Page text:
Eagle Creek owns and operates six run-of-river hydroelectric facilities on the Androscoggin River and its tributary, the Little Androscoggin River, in Maine. From upstream to downstream, these include Riley, Jay, Otis, and Livermore on the Androscoggin, Hackett Mills on the Little Androscoggin, and Worumbo on the Androscoggin (downstream of its confluence with the Little Androscoggin). Together, these facilities supply New England with over 240 million kilowatt-hours of clean energy each year.
Riley, Jay, Otis, and Livermore were originally built in the late 1800s as paper and pulp facilities and were among the original paper and pulp mills at the time of formation of International Paper in 1898. Currently, they provide energy to Verso's Androscoggin Mill in Jay, Maine. Eagle Creek bought the hydroelectric facilities from Verso in early 2016.The facilities are licensed by the Federal Energy Regulatory Commission through 2048. Riley, Jay, and Livermore form FERC Project No. 2375. Otis is licensed separately as FERC Project No. 8277. The facilities have been certified by the Low Impact Hydro Institute under LIHI Certificate No. 48.
The Riley power station is a 7,800-kilowatt hydroelectric plant located on the Androscoggin River in the town of Jay, Maine. It is located just west of the Verso Androscoggin Mill and is also the location of the mill's process water intake. The facility’s six turbine/generator units produce approximately 28 million kilowatt-hours of clean energy in a typical year. Riley was originally constructed as a pulp mill in 1897. The current generating equipment in the Riley station was installed in 1982.
The Jay power station is a 3,125-kilowatt hydroelectric plant located on the Androscoggin River in the town of Jay, Maine. It is located just east of the Verso Androscoggin Mill. The facility includes three dams connecting to two islands in the river. The facility's powerhouse is on the east side of the river and is equipped with six turbine/generator units producing approximately 13 million kilowatt-hours of clean energy in a typical year. The Jay facility was built in 1912 to provide electric power to upstream and downstream paper mills. It replaced a paper and pulp mill and related dam that had previously occupied the same site on the river.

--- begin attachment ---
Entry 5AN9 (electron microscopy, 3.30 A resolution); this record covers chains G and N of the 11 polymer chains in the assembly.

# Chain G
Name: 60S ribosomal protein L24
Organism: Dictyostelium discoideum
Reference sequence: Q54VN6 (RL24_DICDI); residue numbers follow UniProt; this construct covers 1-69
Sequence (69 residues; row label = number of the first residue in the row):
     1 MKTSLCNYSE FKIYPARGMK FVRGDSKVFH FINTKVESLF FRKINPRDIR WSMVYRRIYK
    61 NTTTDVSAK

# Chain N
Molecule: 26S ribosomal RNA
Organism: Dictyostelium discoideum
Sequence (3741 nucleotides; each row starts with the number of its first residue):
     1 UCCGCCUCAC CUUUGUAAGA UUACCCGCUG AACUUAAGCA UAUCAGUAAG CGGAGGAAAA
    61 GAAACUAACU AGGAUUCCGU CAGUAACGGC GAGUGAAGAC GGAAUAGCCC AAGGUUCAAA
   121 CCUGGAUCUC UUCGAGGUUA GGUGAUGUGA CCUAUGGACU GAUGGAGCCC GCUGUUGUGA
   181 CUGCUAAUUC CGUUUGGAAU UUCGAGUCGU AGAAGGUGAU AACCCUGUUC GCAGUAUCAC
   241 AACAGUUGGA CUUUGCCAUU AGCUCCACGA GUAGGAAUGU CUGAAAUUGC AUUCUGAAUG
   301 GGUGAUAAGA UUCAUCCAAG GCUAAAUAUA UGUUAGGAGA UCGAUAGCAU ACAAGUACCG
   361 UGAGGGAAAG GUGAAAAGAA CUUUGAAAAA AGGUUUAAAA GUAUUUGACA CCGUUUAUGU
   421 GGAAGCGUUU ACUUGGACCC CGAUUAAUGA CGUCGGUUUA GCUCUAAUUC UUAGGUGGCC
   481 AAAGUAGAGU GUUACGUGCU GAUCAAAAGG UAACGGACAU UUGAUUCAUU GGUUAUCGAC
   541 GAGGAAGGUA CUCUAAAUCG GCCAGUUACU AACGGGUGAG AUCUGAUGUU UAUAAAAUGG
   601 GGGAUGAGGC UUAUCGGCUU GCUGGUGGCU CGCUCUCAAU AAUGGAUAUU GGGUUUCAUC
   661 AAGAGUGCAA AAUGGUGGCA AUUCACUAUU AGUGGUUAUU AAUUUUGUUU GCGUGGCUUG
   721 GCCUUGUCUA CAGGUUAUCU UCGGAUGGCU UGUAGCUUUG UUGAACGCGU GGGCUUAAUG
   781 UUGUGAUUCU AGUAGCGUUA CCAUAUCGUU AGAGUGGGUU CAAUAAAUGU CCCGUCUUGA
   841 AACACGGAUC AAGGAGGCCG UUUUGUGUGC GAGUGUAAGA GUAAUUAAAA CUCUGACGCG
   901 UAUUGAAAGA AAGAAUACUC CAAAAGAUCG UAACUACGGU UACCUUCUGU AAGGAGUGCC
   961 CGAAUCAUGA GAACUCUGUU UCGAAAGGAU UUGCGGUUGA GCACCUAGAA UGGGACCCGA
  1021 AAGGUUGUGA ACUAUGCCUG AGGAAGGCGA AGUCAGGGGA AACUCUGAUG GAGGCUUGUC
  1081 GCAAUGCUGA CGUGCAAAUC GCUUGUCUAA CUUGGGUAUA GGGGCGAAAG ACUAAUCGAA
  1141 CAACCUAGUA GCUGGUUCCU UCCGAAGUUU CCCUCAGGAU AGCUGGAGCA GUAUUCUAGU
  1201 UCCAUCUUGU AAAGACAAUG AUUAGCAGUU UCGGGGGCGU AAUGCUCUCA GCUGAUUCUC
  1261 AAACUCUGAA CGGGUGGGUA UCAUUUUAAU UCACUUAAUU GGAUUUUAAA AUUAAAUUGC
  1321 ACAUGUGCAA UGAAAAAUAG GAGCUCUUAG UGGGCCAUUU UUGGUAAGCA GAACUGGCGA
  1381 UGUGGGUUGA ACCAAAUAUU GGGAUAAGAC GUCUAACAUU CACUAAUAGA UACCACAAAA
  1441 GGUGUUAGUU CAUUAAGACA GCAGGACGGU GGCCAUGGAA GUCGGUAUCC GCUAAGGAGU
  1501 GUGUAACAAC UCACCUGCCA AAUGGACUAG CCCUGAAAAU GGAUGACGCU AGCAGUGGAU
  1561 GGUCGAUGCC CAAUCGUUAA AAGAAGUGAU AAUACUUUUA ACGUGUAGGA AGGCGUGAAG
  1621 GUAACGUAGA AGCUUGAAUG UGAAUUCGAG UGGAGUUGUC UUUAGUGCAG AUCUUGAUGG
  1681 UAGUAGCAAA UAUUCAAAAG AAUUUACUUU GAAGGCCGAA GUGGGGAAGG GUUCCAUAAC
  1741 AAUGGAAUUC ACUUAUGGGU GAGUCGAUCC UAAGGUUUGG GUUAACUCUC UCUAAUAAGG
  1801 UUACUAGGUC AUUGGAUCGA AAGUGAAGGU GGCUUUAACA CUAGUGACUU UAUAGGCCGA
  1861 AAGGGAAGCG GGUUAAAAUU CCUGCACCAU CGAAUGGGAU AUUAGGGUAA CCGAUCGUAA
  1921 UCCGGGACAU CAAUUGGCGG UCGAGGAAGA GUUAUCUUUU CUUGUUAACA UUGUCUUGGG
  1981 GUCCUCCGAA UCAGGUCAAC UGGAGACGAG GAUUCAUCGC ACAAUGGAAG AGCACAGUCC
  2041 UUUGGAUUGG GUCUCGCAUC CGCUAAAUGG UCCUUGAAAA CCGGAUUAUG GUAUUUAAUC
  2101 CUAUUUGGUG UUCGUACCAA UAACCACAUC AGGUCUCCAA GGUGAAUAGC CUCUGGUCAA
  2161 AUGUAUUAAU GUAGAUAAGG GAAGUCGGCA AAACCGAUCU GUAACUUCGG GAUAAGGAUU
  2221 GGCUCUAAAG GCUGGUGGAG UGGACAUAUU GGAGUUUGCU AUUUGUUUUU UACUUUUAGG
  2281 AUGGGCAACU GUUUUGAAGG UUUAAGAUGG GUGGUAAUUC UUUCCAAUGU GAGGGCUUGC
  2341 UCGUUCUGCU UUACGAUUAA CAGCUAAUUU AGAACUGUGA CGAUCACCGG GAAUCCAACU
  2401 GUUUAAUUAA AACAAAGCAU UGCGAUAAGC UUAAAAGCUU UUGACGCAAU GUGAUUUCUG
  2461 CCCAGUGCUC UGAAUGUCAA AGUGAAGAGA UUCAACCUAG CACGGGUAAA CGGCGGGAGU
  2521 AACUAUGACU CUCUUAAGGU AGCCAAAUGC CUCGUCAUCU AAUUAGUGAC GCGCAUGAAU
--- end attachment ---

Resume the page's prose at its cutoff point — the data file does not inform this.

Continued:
The Otis power station is a 10,350-kilowatt hydroelectric plant located on the west bank of the Androscoggin River in the town of Livermore, Maine. The powerhouse contains two turbine/generator units producing approximately 58 million kilowatt-hours of clean energy in a typical year. The dam was originally built in 1888 as part of a paper mill on the east bank of the river. The current powerhouse at the Otis station was built in 1984.
The Livermore facility is an 8,800-kilowatt hydroelectric plant located on the east bank of the Androscoggin River in the town of Livermore Falls, Maine. The main powerhouse, constructed in approximately 1910, contains eight turbine/generator units. In addition, a second powerhouse containing a ninth unit was built in 2004 to discharge water into a reach of the river bypassed by the main powerhouse flow. The Livermore facility produces approximately 46 million kilowatt-hours of clean energy in a typical year.
Hackett Mills is a 485-kW hydroelectric facility on the Little Androscoggin River in Poland and Minot, Maine. It was built in 1986 on the site of an older dam and hydroelectric facility dating from the early 1900s. The current facility contains a single bulb turbine. It produces nearly 3 million kilowatt-hours of clean energy in a typical year. It operates under a license from the Federal Energy Regulatory Commission (FERC Project No. 6398) that is valid through 2024.
Worumbo is a 19,400-kW hydroelectric facility on the Androscoggin River in Lisbon Falls, Maine. It is located at the site of the former Worumbo Woolen Mill, which was built in 1864. The current hydroelectric facility was built in 1989 using the woolen mill's timber crib dam; that dam was replaced in 2011 with a concrete dam and pneumatic crest gates. The Worumbo facility contains two horizontal Kaplan turbines. It also incorporates an upstream fish lift and downstream fish passage facilities. Worumbo produces over 92 million kilowatt-hours of clean energy in a typical year. It operates under a license from the Federal Energy Regulatory Commission (FERC Project No. 3428) that is valid through 2025.